Dinner at Public - a review
Hit up Public a few days ago as the third stop on my parents’ culinary tour of NYC (first stop was Tocqueville, 2nd was Eleven Madison Park, followed by Degustation and finally Del Posto). I chose Public for this trip because I hope it would offer something interesting and different, while still being an upscale, Michelin-star-worthy experience.
We enjoyed a cocktail at the bar first - parents and DH stuck to wine and beer while I had a guava-red chili margarita. Not terribly spicy but there was enough going on to add a little interest to the standard margarita formula. While we waited, we noted both the noise level (high, lots of loud music) and the ambient temperature (also high, as the walls are open to the street and there was no air conditioning). It was far too warm and humid that night for them to have cut the AC, and the millions of oil lamps in the room didn’t help matters. This grew worse and worse as the night wore on.
They delivered an assortment of lovely breads with our second round of drinks - sour cherry saffron rolls (a bit spongy in texture but a nice flavor with the cherries), sun-dried tomato focaccia (excellent if you like sun-dried tomatoes, as the flavor was quite strong) and sourdough (good, but the crust was chewy, not crisp). Unfortunately, the wine I ordered came at room temperature, which was a good 15 degrees warmer than it should have been. Ditto the water, which was served European-style, aka without ice. This is a huge pet peeve of mine - I get enough dirty looks when I ask for ice in Europe (where they are apparently allergic to it), I shouldn’t have to deal with it here too. I asked for (and was given) a glass of ice, but it was gone in seconds given the heat (and never refilled). Service was okay, if disinterested.
We started with the boar, beef tongue, oysters, lentil salad and kangaroo. The boar was a rather pedestrian presentation of prosciutto with a wedge of Spanish cheese - fine but nothing special. The beef tongue was quite nice, very tender and flavorful. Oysters aren’t my thing but I did sample one - it was fine, for a deep-fried oyster, and the honey wasabi sauce that came with it did an admirable job of covering up the oyster flavor. The lentil salad was a very nice idea that just didn’t quite come together - it needed more salt, more brightness (maybe some additional balsamic) and the lentils were just a bit underdone. The kangaroo, which we really ordered just as a lark, was actually everyone’s favorite - rich, tender (though lean) meat atop a nice crispy falafel. I didn’t love the seasoning of the falafel (not enough salt, too much coriander), but everyone else seemed pleased.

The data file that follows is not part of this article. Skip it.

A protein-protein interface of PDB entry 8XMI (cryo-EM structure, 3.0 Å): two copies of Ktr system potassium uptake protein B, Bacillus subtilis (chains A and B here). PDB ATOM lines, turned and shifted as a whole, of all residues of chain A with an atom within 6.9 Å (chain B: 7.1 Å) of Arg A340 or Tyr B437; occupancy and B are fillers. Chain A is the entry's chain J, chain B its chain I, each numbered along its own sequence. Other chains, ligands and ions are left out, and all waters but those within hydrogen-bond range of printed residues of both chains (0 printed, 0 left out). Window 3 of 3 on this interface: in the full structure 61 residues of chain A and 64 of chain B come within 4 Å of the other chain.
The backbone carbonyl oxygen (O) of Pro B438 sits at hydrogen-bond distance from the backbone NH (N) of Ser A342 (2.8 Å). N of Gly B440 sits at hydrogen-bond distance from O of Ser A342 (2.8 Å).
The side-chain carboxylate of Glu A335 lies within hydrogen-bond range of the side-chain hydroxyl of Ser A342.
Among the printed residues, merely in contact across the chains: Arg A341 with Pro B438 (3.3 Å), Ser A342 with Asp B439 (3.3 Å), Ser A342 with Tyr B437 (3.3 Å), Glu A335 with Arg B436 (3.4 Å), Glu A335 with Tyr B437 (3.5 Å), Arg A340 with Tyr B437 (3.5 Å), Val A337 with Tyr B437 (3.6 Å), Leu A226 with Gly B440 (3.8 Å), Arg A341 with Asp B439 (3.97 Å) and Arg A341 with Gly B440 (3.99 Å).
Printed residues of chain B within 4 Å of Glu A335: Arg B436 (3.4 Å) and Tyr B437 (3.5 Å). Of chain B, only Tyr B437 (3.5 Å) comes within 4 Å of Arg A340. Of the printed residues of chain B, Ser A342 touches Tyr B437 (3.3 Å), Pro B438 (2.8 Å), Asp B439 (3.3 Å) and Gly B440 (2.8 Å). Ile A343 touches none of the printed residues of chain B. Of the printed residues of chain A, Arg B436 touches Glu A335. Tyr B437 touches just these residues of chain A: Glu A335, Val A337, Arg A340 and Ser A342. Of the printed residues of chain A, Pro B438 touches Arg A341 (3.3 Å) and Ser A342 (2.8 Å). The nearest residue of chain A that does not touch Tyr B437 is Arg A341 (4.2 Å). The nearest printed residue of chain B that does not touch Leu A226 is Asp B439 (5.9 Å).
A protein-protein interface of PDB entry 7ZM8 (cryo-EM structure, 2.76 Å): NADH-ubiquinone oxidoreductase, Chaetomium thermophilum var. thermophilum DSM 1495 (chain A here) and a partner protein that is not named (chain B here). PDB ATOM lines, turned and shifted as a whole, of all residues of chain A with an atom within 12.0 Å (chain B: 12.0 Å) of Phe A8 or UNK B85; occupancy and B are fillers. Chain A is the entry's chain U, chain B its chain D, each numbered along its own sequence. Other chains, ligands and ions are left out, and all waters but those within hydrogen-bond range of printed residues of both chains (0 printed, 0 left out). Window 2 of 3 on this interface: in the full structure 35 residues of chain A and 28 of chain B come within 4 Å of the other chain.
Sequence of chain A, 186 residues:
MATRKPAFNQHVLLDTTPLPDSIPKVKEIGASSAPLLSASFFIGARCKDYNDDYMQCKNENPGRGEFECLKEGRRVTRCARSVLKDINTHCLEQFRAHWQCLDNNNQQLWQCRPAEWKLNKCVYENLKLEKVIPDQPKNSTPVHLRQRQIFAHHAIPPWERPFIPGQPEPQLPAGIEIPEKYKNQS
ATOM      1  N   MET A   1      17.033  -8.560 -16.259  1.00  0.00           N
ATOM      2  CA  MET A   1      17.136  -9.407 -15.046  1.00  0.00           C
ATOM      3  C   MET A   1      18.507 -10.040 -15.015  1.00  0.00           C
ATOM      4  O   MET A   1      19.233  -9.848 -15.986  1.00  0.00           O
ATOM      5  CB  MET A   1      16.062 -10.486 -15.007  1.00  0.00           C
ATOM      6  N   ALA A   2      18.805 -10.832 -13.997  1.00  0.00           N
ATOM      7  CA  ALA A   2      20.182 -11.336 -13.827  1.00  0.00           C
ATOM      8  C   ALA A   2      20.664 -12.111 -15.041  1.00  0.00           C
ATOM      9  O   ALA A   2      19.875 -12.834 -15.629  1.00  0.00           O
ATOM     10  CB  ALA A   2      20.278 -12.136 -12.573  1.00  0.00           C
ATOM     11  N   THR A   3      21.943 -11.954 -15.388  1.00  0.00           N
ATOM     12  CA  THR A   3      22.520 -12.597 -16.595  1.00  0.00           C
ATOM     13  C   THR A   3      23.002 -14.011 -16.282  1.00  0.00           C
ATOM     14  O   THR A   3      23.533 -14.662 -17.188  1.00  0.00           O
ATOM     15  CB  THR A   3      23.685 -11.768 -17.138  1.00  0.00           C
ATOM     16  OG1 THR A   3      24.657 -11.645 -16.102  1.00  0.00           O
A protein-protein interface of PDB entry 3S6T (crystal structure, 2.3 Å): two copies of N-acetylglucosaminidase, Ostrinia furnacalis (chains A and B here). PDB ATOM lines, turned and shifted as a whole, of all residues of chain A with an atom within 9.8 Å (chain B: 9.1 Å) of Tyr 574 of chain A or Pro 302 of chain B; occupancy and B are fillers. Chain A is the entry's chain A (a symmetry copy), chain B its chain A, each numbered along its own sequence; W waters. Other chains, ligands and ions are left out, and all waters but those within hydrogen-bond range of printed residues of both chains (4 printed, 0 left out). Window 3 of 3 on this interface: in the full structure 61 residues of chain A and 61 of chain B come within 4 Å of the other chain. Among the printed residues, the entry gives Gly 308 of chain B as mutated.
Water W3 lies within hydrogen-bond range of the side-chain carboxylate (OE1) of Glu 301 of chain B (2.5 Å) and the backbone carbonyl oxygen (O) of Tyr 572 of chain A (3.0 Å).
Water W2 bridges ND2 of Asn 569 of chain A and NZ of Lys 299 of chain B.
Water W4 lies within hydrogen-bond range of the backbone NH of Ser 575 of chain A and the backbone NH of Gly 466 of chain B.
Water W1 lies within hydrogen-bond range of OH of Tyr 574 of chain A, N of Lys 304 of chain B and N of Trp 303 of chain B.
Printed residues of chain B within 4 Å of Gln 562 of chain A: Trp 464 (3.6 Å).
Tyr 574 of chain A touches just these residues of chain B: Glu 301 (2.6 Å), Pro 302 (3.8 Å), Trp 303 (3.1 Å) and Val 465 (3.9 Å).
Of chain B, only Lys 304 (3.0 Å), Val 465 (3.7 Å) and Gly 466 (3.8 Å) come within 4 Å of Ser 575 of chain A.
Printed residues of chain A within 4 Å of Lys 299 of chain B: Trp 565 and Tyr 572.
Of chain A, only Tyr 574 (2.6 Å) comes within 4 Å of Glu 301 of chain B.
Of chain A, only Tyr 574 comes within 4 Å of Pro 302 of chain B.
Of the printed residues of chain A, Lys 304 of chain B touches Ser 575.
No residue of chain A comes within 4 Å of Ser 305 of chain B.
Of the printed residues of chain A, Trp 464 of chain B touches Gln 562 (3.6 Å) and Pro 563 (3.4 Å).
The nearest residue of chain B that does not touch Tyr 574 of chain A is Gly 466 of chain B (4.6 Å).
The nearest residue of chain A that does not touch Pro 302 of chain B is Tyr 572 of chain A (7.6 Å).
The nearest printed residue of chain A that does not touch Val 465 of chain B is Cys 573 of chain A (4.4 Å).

Anyway, for our mains we selected the beet gnudi, pork tenderloin, venison loin and oxtail ravioli. I ordered the venison against my own better judgment - I really like venison, but every time I have it in a restaurant I’m disappointed. I think it’s because it’s always a loin served rare, and venison is just so lean that no matter how perfectly it’s cooked, it ends up a little tough. I prefer a fattier cut in a braise. My bad. As I said, the venison was cooked to perfection, but the cabrales dumplings underneath were just wrong. They were heavy, dense potato cakes with a gummy consistency and nary a hint of cabrales flavor.
The beet gnudi were also a little on the heavy side but the dish was much more successful overall - the lemon ricotta was lovely and the almond and celery leaf pesto was fresh and delicious. I don’t care for beets but their flavor was quite subdued in the gnudi. The pork dish came with the requisite fatty chunk of pork belly, which was good (not the most tender or best I’ve had, but fine), and the tenderloin itself was fine as well. The braised daikon was sort of a mock-sauerkraut preparation that was actually the best part of the dish. Overall, though, it was just a little bland - it sounded a lot more interesting on the menu than it actually was.
The runaway winner was definitely the oxtail ravioli. The filling was rich and meaty and mouthwatering, everything you want from oxtail. I couldn’t taste the snail at all, but the deliciousness of the filling in general made up for that. This is a dish I’d order again and again. My father, who actually ordered it, enjoyed it as well but felt the oven-dried tomatoes were a bit overwhelming.
For dessert we split the yuzu-lime tart and plum upside down cake. I also inquired about their chocolate dessert, and found out that they use Guittard chocolate in their preparations (which pleased me as most upper end restaurants seem to favor Valrhona, which I HATE with a passion). I should have gone with the chocolate - the plum cake was totally unbalanced. WAY too much butter (this is coming from someone who has been known to eat butter with a spoon) and not enough of any other flavor in the cake, which was also not sweet enough to offset the very tart plum on top. The garam masala ice cream was EXCELLENT, though - I think there may have been some tamarind in there as well. Delicious. The yuzu-lime tart was also superb, although I could have done without the meringue aspect in the coconut ice cream (which was otherwise good).
All in all, I enjoyed Public, but I certainly wouldn’t hurry back, especially not while the weather is still warm. Also, having eaten at a couple of other 1-Michelin-Star restaurants this week, I cannot fathom how Public has a star. While the food was mostly good, it wasn’t anything particularly special, and the service was competent at best. I will post more on this topic later, but for now, thanks for reading!
Eleven Madison Park
11 Madison Ave., New York, NY 10010
85 10th Avenue, New York, NY 10011
210 Elizabeth Street, New York, NY 10012